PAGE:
Regardless, with the trade-off method, the government must justify in the comparison between offerors what additional benefits a higher comparative priced offer provides than a lower priced offer.

We state in the notes to the CLIN schedule that options are listed in their relative order of importance to the government.

When the government reserves the right to award options after initial contract award, we state in a Division 00 Section "Additional Contract Requirements" (Special Contract Requirements) how long after the award or after Notice to Proceed to award options. "The Government reserves the Right to exercise any or all of the options listed in the Contract Line Item Schedule no later than XX calendar days after (receipt of the Notice to Proceed) (contract award date). Vern's wording is fine too, assuming that one can reasonably predict a option award cut-off date during the task order competition or source selection.

If your organization has any policy on construction contracting options, I highly recommend that you check them out.

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Thanks Joel, I have just started a job with the COE and I'm a little new to construction contracting...So when I mentioned "Simple Narrative" I was referring to adding a paragraph for the Option Evaluation and Time to exercise after award to Either Div 00 22 11 (Eval Criteria) or 00 73 00 (Special Contract Requirements) which is essentially, yes a contract clause.

My next point is though, do you agree that we can use Options, but do not need a Justification for Inclusion of an Option or a D&F to exercise an option when executing construction contracts.

FAR 17.200 says the subpart does not apply to construction. Therefore 17.203 (use of options) 17.205 (documentation) and 17.207 (Exercise of Options) does not apply...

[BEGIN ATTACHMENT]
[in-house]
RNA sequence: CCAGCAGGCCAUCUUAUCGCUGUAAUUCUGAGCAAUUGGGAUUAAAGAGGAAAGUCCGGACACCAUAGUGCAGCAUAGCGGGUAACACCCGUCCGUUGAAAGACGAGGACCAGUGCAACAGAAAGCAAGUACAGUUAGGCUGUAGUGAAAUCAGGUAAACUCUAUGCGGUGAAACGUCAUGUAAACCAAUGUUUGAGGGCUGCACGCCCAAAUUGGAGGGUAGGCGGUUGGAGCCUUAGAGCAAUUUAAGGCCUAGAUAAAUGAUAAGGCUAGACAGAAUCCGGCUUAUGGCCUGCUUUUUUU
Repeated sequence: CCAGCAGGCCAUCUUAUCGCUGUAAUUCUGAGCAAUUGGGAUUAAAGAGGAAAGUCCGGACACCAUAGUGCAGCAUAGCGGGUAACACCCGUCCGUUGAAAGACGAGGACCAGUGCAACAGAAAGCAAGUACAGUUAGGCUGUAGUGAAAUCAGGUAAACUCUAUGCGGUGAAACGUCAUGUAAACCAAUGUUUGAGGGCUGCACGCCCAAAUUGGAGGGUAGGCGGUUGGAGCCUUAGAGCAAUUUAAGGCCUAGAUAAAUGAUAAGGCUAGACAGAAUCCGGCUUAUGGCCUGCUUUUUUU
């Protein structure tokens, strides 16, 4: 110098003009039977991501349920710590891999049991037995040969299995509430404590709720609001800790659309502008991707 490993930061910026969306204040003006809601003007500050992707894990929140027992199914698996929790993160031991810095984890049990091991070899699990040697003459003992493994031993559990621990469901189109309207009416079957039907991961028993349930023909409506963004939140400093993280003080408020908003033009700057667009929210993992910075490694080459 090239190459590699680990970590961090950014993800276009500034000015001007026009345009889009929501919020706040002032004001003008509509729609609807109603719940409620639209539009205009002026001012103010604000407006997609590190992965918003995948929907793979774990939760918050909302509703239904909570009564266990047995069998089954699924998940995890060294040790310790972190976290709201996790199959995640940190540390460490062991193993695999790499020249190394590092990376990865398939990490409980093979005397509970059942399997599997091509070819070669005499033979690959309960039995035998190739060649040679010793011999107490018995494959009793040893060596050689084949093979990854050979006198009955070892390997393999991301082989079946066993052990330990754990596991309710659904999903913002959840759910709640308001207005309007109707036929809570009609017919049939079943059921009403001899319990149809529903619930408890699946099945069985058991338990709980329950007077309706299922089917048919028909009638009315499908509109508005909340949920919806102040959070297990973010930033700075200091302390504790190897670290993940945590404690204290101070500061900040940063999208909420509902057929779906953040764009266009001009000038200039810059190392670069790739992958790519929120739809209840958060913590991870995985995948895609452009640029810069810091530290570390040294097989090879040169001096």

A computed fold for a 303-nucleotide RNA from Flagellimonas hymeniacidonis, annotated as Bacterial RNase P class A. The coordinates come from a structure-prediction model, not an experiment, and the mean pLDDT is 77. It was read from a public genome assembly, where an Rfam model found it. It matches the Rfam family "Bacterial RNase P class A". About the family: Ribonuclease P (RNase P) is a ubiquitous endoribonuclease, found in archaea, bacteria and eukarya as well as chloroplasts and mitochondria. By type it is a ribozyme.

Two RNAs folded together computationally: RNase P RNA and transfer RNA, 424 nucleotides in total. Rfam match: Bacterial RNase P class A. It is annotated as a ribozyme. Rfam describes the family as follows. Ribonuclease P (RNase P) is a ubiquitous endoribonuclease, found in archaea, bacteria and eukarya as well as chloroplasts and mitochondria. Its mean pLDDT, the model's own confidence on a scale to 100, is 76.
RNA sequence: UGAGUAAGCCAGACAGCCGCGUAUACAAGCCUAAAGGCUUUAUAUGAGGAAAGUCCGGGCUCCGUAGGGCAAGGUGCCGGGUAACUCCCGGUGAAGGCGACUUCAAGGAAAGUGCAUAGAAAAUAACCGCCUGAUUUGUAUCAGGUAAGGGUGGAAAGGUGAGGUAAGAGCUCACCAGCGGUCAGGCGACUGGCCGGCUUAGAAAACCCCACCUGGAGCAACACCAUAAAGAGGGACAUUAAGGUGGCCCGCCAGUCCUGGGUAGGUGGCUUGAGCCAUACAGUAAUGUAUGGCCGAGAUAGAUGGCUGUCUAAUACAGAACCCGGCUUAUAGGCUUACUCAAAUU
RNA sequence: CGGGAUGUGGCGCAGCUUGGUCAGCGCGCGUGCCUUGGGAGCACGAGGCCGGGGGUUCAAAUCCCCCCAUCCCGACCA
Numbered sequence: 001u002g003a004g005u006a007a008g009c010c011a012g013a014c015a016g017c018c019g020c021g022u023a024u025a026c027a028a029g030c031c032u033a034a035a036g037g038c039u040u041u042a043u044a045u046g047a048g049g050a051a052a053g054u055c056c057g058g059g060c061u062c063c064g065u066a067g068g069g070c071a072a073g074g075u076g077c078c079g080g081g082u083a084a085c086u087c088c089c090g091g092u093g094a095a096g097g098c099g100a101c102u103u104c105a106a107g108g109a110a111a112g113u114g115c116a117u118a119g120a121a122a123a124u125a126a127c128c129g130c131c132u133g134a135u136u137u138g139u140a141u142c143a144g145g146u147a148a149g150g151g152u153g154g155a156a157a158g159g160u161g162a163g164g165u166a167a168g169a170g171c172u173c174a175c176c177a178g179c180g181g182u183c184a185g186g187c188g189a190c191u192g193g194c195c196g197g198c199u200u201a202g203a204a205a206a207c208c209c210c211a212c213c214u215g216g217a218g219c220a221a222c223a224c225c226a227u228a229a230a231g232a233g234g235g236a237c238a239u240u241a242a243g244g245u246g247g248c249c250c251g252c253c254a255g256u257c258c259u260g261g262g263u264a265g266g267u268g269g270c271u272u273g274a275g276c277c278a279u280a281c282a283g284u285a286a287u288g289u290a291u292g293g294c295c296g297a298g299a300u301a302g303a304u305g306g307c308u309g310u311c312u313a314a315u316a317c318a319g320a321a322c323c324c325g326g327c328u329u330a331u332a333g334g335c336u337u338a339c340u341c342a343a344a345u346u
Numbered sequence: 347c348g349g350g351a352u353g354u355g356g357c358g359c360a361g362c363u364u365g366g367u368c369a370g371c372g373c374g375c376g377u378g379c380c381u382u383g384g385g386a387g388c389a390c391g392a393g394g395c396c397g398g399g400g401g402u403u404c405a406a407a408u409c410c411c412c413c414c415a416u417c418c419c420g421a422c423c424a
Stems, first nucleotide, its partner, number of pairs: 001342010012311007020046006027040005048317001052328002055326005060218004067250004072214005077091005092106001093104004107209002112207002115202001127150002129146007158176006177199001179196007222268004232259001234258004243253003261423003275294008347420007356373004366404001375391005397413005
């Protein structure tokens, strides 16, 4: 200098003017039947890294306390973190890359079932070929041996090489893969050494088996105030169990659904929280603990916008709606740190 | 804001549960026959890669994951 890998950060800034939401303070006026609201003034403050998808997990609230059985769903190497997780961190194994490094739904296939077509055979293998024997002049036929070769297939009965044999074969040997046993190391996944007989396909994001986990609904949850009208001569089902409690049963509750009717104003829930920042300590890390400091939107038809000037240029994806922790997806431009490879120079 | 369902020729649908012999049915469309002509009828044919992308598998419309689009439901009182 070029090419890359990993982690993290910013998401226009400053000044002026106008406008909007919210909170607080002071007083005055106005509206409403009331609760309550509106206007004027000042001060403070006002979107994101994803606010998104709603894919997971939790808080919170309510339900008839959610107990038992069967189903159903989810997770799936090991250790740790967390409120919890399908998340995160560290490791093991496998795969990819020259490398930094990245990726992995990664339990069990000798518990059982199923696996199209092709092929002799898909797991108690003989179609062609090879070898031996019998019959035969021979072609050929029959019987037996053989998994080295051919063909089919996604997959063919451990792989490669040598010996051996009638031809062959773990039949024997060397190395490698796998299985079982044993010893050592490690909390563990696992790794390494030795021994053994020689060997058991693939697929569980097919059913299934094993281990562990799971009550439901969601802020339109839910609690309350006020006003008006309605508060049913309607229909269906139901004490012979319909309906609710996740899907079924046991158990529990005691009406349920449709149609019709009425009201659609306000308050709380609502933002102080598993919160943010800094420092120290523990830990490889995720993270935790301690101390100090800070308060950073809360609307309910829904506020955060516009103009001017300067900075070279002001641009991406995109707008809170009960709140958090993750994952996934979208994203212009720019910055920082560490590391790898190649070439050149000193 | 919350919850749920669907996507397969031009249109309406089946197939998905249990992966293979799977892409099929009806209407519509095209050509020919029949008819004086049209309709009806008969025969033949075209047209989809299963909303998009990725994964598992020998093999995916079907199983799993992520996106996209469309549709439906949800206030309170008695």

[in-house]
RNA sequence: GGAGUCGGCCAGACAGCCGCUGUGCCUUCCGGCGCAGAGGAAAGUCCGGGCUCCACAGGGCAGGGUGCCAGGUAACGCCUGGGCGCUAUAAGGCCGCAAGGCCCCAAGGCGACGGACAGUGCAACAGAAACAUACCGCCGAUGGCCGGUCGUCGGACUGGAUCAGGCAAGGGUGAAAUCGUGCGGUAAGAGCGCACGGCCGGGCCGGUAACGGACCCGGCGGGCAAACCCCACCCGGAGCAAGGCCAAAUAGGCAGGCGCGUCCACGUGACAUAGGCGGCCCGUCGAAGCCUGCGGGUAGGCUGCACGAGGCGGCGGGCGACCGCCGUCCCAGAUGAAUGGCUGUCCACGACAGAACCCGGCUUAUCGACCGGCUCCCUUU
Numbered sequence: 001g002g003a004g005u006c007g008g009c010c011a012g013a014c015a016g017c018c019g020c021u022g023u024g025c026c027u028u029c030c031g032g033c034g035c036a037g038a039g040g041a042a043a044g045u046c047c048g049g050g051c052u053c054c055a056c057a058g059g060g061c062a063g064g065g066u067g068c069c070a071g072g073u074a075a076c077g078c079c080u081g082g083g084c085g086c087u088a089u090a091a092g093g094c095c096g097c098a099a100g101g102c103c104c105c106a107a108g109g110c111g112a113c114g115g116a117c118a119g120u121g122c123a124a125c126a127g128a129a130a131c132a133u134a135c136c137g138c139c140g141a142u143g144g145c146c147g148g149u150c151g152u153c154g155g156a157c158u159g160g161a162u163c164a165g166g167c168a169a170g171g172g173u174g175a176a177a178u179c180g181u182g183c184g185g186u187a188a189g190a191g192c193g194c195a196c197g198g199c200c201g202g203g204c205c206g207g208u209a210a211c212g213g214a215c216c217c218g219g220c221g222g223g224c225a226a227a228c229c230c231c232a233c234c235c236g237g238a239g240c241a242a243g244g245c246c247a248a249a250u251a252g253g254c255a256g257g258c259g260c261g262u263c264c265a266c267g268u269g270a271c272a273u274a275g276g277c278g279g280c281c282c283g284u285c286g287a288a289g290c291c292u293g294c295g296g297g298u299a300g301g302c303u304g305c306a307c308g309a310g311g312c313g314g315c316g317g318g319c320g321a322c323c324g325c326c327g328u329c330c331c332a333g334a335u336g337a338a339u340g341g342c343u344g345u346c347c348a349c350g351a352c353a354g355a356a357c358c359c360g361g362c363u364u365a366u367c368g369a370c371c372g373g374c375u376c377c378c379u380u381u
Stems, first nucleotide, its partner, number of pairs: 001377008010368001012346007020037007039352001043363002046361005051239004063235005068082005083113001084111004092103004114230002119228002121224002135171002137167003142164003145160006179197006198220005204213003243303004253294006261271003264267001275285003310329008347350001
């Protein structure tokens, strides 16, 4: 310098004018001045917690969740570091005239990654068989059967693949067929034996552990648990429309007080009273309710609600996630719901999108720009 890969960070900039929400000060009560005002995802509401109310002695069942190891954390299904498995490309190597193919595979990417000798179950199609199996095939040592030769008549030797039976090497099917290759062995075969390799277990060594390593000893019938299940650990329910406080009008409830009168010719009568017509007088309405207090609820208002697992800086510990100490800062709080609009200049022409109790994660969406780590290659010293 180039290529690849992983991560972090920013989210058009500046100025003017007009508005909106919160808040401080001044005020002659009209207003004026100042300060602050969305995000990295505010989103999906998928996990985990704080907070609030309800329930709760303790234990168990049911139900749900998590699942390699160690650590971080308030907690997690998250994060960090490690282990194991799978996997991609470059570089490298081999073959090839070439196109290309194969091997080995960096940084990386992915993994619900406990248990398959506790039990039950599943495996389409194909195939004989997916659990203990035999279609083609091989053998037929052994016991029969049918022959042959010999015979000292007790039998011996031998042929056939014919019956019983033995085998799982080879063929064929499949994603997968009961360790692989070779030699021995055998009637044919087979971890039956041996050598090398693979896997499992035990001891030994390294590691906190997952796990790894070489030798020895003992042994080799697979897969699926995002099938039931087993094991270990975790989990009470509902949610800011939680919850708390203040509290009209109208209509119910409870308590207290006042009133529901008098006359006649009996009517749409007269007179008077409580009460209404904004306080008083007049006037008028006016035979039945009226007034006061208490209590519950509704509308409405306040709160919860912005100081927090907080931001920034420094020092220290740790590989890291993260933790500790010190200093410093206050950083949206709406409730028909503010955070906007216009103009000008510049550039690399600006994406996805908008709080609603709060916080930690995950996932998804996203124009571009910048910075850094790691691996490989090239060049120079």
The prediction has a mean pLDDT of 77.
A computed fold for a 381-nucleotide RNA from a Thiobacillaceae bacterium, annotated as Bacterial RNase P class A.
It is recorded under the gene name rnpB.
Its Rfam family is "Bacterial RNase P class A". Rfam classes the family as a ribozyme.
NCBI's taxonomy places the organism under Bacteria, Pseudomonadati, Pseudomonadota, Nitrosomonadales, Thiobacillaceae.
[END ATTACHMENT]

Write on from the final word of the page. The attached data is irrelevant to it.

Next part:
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Hutch_05

My next point is though, do you agree that we can use Options, but do not need a Justification for Inclusion of an Option or a D&F to exercise an option when executing construction contracts.

FAR 17.200 says the subpart does not apply to construction. Therefore 17.203 (use of options) 17.205 (documentation) and 17.207 (Exercise of Options) does not apply...

These items may ?not apply? to construction in accordance with FAR 17 but documentation as to why you are proceeding with a contracting method is always smart. If you provide this documentation during the process ? for the inclusion while you are developing your solicitation and at the time of option issuance when you exercise, for example ? you are at the very least supporting the rationale for what you are doing and more importantly, you are providing the words for the next person, be they another contract specialist researching a current requirement or a contract management reviewer performing a procurement management review, telling them what it was you actually did and why. Making it a part of the contract record in a timely manner allows you to remember why it is you did what you did...

Using the FAR as a guide (in situations where it says "does not apply" or where it is perhaps silent on an issue) together with common (ethical) business practice usually produces sound contracting results.

Kathleen

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Hutch, I will check with CT concerning your question in the morning. If you want me to email you, I'm in the USACE Global directory. Drop me a line and I will let you know. I have to check the acquisition letters and my. COE, KO friends. I really do have some B)

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My next point is though, do you agree that we can use Options, but do not need a Justification for Inclusion of an Option or a D&F to exercise an option when executing construction contracts.

FAR 17.200 says the subpart does not apply to construction. Therefore 17.203 (use of options) 17.205 (documentation) and 17.207 (Exercise of Options) does not apply...

hutch, no I dont agree with you that we dont need justification to include options in contracts or to exercise certain options.

As this is agency specific policy, there is no further need to tie up WIFCON. It would be cleaner if you just contact me through email and I can relay what I find to you or provide you some contacts.

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Guest Vern Edwards
As this is agency specific policy, there is no further need to tie up WIFCON.

Ah! Joel has heard a "breech bolt snick" and like a good fire team leader has urged the target to move to defilade. Well done.